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Heartbreaking video shows salmon suffering through heat wave

A video captured by nonprofit group Columbia Riverkeeper shows the horrifying effects of the Pacific Northwest heat wave on sockeye salmon. Just short of a salmon snuff film, the video shows listless fish dotted with white fungal patches and red lesions as they struggle to survive an epically hot river.

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Salmon are born in freshwater, venture into the ocean to mature, then return to their birthplace to spawn. The group of salmon captured on the video was traveling upstream in the Columbia River en route to their spawning grounds. They changed course, veering into the Little White Salmon River, apparently hoping this tributary would be cooler than the Columbia.

Related: Extreme weather: Is the climate changing faster than expected?

The water had reached a salmon-scorching 70 degrees Fahrenheit (21 degrees Celsius), a temperature that can kill the fish if they stay in it too long. In 2018, a judge ordered the EPA to protect the salmon by not letting climate change and dams cause the Columbia River temperature to rise above 68 degrees. However, three years ago nobody predicted the recent 115-degree day in Oregon.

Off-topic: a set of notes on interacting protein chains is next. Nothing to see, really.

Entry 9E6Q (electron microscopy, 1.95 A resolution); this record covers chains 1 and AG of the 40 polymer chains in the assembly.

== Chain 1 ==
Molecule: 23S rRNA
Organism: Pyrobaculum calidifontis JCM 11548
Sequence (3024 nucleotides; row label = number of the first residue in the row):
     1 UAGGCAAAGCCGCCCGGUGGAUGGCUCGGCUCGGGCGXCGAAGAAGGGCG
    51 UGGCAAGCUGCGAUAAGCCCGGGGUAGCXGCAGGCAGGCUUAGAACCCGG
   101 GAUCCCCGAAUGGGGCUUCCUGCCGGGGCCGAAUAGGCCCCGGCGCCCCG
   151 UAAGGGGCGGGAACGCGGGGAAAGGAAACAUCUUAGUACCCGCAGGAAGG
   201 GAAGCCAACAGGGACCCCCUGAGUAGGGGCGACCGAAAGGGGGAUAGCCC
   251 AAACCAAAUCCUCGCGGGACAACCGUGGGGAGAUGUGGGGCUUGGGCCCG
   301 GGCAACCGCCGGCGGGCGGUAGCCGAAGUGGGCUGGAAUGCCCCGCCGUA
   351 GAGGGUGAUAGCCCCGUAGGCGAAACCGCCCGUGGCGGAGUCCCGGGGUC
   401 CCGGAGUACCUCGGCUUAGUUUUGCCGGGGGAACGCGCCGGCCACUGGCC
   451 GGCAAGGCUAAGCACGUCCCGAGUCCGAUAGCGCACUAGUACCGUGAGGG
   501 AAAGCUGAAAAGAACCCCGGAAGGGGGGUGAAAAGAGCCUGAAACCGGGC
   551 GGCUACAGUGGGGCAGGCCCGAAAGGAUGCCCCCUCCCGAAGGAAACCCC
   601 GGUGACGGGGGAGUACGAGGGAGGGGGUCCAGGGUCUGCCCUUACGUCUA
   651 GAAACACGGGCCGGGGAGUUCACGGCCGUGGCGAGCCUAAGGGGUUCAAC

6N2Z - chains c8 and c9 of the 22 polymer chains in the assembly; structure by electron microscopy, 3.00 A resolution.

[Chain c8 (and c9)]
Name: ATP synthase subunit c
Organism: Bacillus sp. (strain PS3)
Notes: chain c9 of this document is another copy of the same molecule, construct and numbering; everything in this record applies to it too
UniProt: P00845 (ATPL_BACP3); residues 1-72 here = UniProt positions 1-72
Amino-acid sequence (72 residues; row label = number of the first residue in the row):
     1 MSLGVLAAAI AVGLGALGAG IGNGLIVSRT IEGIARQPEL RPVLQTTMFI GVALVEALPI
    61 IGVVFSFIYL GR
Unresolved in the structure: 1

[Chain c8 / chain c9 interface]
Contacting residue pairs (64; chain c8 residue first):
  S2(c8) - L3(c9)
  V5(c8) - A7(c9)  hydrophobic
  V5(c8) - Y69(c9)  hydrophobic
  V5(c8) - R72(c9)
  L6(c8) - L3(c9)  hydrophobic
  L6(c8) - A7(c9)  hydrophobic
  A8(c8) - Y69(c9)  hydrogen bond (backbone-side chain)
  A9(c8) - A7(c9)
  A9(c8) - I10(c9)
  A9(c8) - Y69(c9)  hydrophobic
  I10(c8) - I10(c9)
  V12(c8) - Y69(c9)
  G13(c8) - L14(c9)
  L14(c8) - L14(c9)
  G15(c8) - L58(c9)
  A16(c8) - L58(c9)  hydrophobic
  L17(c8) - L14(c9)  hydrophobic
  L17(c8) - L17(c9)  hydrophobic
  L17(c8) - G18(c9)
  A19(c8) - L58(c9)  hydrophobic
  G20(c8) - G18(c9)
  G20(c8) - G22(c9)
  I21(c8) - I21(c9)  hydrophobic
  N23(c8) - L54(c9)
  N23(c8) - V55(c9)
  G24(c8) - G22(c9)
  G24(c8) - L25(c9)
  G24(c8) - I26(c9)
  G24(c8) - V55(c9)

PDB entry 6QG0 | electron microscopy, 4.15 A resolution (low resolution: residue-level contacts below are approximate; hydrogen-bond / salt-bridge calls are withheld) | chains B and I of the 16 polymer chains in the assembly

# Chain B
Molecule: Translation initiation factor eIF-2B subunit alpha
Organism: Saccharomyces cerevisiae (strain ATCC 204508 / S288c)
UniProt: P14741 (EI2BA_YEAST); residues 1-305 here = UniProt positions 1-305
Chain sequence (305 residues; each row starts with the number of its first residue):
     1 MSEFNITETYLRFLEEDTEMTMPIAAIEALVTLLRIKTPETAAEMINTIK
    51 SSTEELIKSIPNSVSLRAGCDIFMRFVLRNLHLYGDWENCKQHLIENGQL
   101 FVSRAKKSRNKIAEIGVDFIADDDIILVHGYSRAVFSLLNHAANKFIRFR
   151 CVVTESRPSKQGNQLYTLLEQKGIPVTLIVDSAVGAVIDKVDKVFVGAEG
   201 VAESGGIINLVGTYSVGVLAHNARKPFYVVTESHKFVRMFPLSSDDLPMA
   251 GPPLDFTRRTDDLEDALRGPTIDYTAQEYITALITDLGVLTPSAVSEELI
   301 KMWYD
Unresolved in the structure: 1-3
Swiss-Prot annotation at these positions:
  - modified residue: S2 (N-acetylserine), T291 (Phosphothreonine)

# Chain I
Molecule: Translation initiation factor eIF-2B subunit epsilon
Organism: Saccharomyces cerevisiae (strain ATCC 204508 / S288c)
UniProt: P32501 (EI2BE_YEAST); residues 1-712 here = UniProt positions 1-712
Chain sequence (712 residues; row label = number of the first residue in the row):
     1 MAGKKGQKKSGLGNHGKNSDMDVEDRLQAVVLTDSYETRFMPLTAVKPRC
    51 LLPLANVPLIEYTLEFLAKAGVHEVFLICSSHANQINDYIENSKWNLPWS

Brett VandenHeuvel, executive director of Columbia Riverkeeper, likened the salmon’s struggle to keep swimming to a human running a marathon on a 100-degree day. These salmon can’t spawn in the tributary and have since likely died from heat stress.

Nobody knows how many salmon have died from recent high temps in the Columbia. But with tens of thousands of sockeye salmon currently in the Columbia and nearby Snake Rivers — and more hot weather coming — the casualties will increase. The Snake River sockeye are endangered, making matters worse.

“It’s heartbreaking to watch animals dying unnaturally,” VandenHeuvel said, as reported by The Guardian. “And worse, thinking about the cause of it. This is a human caused problem, and it really makes me think about the future.”

The peeling white patches on the salmon in the video, which make them look like fish zombies, are likely due to a fungal infection linked to hot water stress.

Via The Guardian, Columbia Riverkeeper

Lead image via Pixabay

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